Indeed, it’s been an unpredictable feel to the bottom half of the women’s draw this fortnight. However, Vekic made some sense of it all in her third major quarterfinal — and first at Wimbledon — with her 22nd victory of the season and 10th on grass. She’s the first Croatian woman to reach the Wimbledon semifinals since Mirjana Lucic in 1999.

“Those couple of years [2021 and 2022] were very tough,” said the oft-injured Vekic, who had knee surgery back in 2021. “I didn’t think I was ever going to come back to the level that I even had last year.

“So this now, reaching my best result ever at a Slam, I’m really proud of myself, of the work that I’ve done, of the work that my team has done.”

According to the WTA Tour website, in the Open Era (since 1968), only Barbora Strycova (53), Anastasia Pavlyuchenkova (52), Elena Likhovtseva (46) and Roberta Vinci (44) needed more Grand Slam appearances to reach their first semifinal.

“Before the match, I was relaxed,” Vekic said in her post-match news conference. “The only moment where I was a bit more stressed out during the match was when I saw how well [Sun is] playing. It’s not that I didn’t expect her to play well. I knew she was going to come out swinging.

“I could not find the depth in my shots. I wasn’t executing my shots as well as I wanted to. That’s why I was, I don’t know, a little bit more stressed and tense. But at the end I managed to find my game.”

On Thursday, Vekic will play No. 7 seed Jasmine Paolini of Italy, who eased past No. 19 seed Emma Navarro of the United States, 6-2, 6-1, in 58 minutes on Centre Court with the roof closed. It was her first win in four meetings against the American.

The victory advanced Paolini, 28, to her second major semifinal after reaching the finals of last month’s French Open. It was also a history-making occasion for Paolini. She’s the first woman from her country to reach a Wimbledon semifinal.

After trailing by a break early at 2-1, Paolini turned the match around by winning 11 of the next 12 games. She finished with 19 winners to just six for Navarro and both made 12 unforced errors. Paolini, who converted five of six break points, outpointed Navarro 54-31.

“It’s so special. It’s a dream to be in this position,” Paolini said in her on-court interview. “I was watching finals when I was a kid on this court. It’s strange to be here and get the win and be in the semifinal of Wimbledon. I feel so happy.

“I have to say today I played a really good match. She’s a really tough opponent. I lost to her three times in the last year. So it was tough. But I think I played a really really good match.”

Looking ahead to Thursday, Paolini leads her career head-to-head against Vekic 2-1. This will be their first meeting on grass.

Around the All England Club

Due to persistent rain and delays throughout the first eight days of the Wimbledon fortnight, the tournament scheduling committee announced Tuesday that the Mixed Doubles final, which was originally scheduled to be held on Thursday, has been moved to Sunday following the Men’s Singles final. On Saturday, the Women’s Singles final will be followed by the Men’s Doubles final and the Women’s Doubles final.

Tuesday’s Wimbledon results

Wednesday’s Wimbledon order of play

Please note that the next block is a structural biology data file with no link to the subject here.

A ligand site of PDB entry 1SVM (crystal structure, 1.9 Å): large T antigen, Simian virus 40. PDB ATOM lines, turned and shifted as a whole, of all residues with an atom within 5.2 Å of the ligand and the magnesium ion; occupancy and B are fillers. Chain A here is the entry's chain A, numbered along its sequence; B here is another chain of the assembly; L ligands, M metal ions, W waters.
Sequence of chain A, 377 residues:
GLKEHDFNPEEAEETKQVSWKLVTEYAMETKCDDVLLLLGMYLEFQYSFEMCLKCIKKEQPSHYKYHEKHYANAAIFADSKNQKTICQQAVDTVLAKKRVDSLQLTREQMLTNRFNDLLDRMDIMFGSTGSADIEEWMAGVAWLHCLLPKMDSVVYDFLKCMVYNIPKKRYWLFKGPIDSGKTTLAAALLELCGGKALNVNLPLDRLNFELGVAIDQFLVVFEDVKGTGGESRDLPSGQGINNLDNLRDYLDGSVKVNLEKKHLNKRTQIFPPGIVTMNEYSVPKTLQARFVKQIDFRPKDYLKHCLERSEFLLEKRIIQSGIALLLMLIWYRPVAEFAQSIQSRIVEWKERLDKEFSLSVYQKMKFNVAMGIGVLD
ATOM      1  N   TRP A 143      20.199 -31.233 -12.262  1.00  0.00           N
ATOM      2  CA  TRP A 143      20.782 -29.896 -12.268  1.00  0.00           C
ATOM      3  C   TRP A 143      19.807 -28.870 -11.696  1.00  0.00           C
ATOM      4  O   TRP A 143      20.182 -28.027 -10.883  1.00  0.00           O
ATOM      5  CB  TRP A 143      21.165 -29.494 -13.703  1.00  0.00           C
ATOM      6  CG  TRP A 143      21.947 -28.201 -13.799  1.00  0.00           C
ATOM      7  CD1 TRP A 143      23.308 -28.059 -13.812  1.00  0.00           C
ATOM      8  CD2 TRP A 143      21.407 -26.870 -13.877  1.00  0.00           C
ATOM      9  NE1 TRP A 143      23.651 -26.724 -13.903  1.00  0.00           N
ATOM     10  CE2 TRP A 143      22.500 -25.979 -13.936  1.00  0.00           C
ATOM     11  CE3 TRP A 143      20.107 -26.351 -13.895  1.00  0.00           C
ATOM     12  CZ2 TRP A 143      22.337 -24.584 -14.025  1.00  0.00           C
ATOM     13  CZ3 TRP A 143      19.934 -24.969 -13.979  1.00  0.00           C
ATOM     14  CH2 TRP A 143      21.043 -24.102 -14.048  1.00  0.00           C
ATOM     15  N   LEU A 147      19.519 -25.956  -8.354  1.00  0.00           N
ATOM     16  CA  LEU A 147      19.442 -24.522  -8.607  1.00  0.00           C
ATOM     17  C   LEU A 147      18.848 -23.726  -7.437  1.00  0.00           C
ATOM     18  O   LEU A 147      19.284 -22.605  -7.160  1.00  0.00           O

By the numbers

The Jannik SinnerDaniil Medvedev quarterfinal was the 12th meeting for the two Top 5 competitors – their second at a Grand Slam – and first on grass. Medvedev won the first six matches they contested, then Sinner won next five meetings – including their only previous meeting at a Grand Slam, in the final at this year’s Australian Open. Now, Medvedev has turned the pendulum in his favor after winning Tuesday’s five-set quarterfinal over Sinner.

“Quotable …”

“Every Ukrainian is using their own way to raise awareness, to raise money, to help in every possible way they can. My way is through tennis.

“I try to focus on my job and what I can control. Just do what I can. At least my win today was a small light that brought a happy moment for Ukrainian people. I got so many messages. The people are thankful for my performance.

“Normally you think all day about your match and how you will play. Since this morning, I felt in a fog with my thoughts and my feelings inside… all those images in my head about the children, all those horrible things. 

“I just wanted to be in my room. For us Ukrainians, it’s very close to our heart and very sensitive emotions that we feel every single day.

“Today was even more difficult because the missile landed on the kids’ hospital. Straight away you see the images and everything that happened there. So many kids lost their lives.

“We feel guilt at feeling happy or good – not only because I’m in the quarterfinal here, but in everything. You go on holiday; you feel guilty because you’re not in Ukraine. Many people cannot leave the country. Many people are fighting, defending our front lines. We’ve been living with this feeling for over two years.

“Talking to other Ukrainian athletes, I feel like we are almost as powerful as some people representing our government. Every single week we are competing on the big stages, representing not only ourselves but also Ukrainian people.

“It’s a lot of pressure and a lot of weight on the shoulders. But I feel honored to be one of the faces of Ukraine. I do my best every single day to give this to my people.”

— No. 21 Elina Svitolina of Ukraine, from her post-match news conference after defeating Wang Xinyu of China Monday to advance to the quarterfinals against No. 4 seed Elena Rybakina. Svitolina is an ambassador for United24, the official fundraising platform of Ukraine.